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PERSPECTIVE ON PROP. 186 : All Bow to the State Health Czar : The single-payer initiative calls for one commissioner to oversee all, from doctors’ fees to patients’ choice.

<i> Sally C. Pipes is president of Pacific Research Institute for Public Policy in San Francisco, which has published a comprehensive analysis of Proposition 186</i>

The backers of the single-payer health-care initiative on the November ballot offer Californians a Faustian bargain: In return for state-guaranteed health security, we must cede all control over our health care to a powerful new bureaucracy. Californians would be wise to heed the words of Republican elder statesman Barry Goldwater: “A government that is big enough to give you all you want is big enough to take it all away.”

For those yet unfamiliar with it, Proposition 186, the ballot initiative called the California Health Security Act, promises to “fund universal coverage for all medical care services and extend benefits to include long-term care, mental health care and some dental services and increase the resources available to prevent disease, all for the same amount of money currently spent on health care.”

To achieve these utopian ends, the act would funnel all current health-care spending--private, local, state and federal--into a new state agency: the Office of the California State Health Commissioner. The government would supplant the private insurance market; new payroll taxes would replace private premiums. The act would raise the state income tax by 2.5%, levy a 2.5% surcharge on the income of wealthy individuals and place a $1-per-pack tax on cigarettes.

The health commissioner, ordained with the powers of a czar, would be charged with managing the entire system. The commissioner’s broad powers would include “all powers necessary to implement this act” and “the power to set rates and promulgate generally binding regulation on any and all matters relating to the implementation of this act.”

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The commissioner, commanding a budget of more than $100 billion (nearly twice the size of California’s current budget), would direct every aspect of health care, from the fees doctors are paid to how many beds a hospital can have.

The commissioner’s broad powers are necessary, we are told, if costs are to be contained and health care made a universal right. Besides, in return for granting these extraordinary powers, backers of government health assure us, Californians would be able to retain their cherished choice of doctors, who themselves would enjoy liberation from the irritating oversight of insurance company bureaucracies.

A close examination of the measure, however, belies these assertions, revealing its guarantee of health care as a mere tautology, the promise of physician choice as a half-truth and the assurance of doctors’ liberation from bureaucracies as an outright untruth.

It’s all spelled out in the initiative: The commissioner decides what constitutes health care, and health care is whatever the commissioner decides the state can afford: “ ‘Medical care’ means all health care items and services, except for items and services not reasonable and necessary. . . . according to guidelines established by the commissioner.” More worrisome is the fact that in the face of inevitable budget pressures, the commissioner is to “identify and eliminate wasteful and unnecessary care.”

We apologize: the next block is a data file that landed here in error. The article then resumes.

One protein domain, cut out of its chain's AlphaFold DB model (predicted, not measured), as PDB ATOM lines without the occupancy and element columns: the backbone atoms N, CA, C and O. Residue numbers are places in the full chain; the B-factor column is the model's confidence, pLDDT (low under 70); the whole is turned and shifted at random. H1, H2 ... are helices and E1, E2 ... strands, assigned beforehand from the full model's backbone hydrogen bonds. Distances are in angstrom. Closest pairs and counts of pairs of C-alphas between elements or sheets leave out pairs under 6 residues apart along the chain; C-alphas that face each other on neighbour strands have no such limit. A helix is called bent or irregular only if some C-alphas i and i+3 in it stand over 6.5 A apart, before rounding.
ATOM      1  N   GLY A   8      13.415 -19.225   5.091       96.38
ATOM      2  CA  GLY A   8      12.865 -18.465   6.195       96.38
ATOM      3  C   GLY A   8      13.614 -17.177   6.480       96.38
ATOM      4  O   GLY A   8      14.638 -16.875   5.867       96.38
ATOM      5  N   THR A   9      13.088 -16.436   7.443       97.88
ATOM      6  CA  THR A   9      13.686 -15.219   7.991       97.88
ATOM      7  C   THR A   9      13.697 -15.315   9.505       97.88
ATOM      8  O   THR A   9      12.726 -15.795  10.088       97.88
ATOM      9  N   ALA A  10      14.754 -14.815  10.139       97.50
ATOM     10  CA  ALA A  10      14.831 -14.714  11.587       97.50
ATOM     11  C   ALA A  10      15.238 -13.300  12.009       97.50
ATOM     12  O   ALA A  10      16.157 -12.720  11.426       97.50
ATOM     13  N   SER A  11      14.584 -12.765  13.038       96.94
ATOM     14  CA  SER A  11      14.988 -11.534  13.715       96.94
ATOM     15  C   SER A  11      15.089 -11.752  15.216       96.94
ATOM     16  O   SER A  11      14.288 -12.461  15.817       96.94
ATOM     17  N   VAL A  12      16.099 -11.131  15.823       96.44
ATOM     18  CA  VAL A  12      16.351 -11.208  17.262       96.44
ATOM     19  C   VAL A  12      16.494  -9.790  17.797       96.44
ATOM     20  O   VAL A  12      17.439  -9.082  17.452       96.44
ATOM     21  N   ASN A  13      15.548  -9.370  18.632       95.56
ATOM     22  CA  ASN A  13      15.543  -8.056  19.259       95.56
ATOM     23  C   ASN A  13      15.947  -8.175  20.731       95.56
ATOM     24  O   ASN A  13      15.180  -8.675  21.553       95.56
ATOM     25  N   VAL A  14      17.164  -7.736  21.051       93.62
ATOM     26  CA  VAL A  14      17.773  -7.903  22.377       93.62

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As for oversight, the single-payer system would simply replace private-sector bureaucrats with government bureaucrats armed with all the power of the law. For example, a physician “whose billing volume or distribution suggests the possibility of impropriety may be subject to investigation by the commissioner.” Penalties for billing irregularities include hefty fines and exclusion from the health system. Worse yet, state bureaucrats will tell doctors what procedures they can perform.

Promotional materials advertise that Californians will be entitled to “all medically appropriate medical care as determined by the patient’s provider of choice,” but this statement contains two major misrepresentations. First, “medically appropriate” does not necessarily mean what your doctor recommends as appropriate but procedures that fall within “the guidelines established by the commissioner.”

In any case, “the patient’s provider of choice” will probably not really be the doctor of the patient’s choosing but “a primary-care provider,” and since far less than half of California physicians are primary-care providers, this drastically narrows effective choice.

The 19th-Century French political scientist Benjamin Constant once remarked: “Every time the government attempts to handle our affairs, it costs more and (the) results are worse than if we had handled them ourselves.” If Californians are seduced by polished rhetoric of those who seek to transfer the whole health-care system to the government, we shall experience this truism firsthand. Only this time, after a stream of escalating budgets, taxes and reduced care, we all will pay for our fellow Californians’ naivete with that which is more precious than money: our health.

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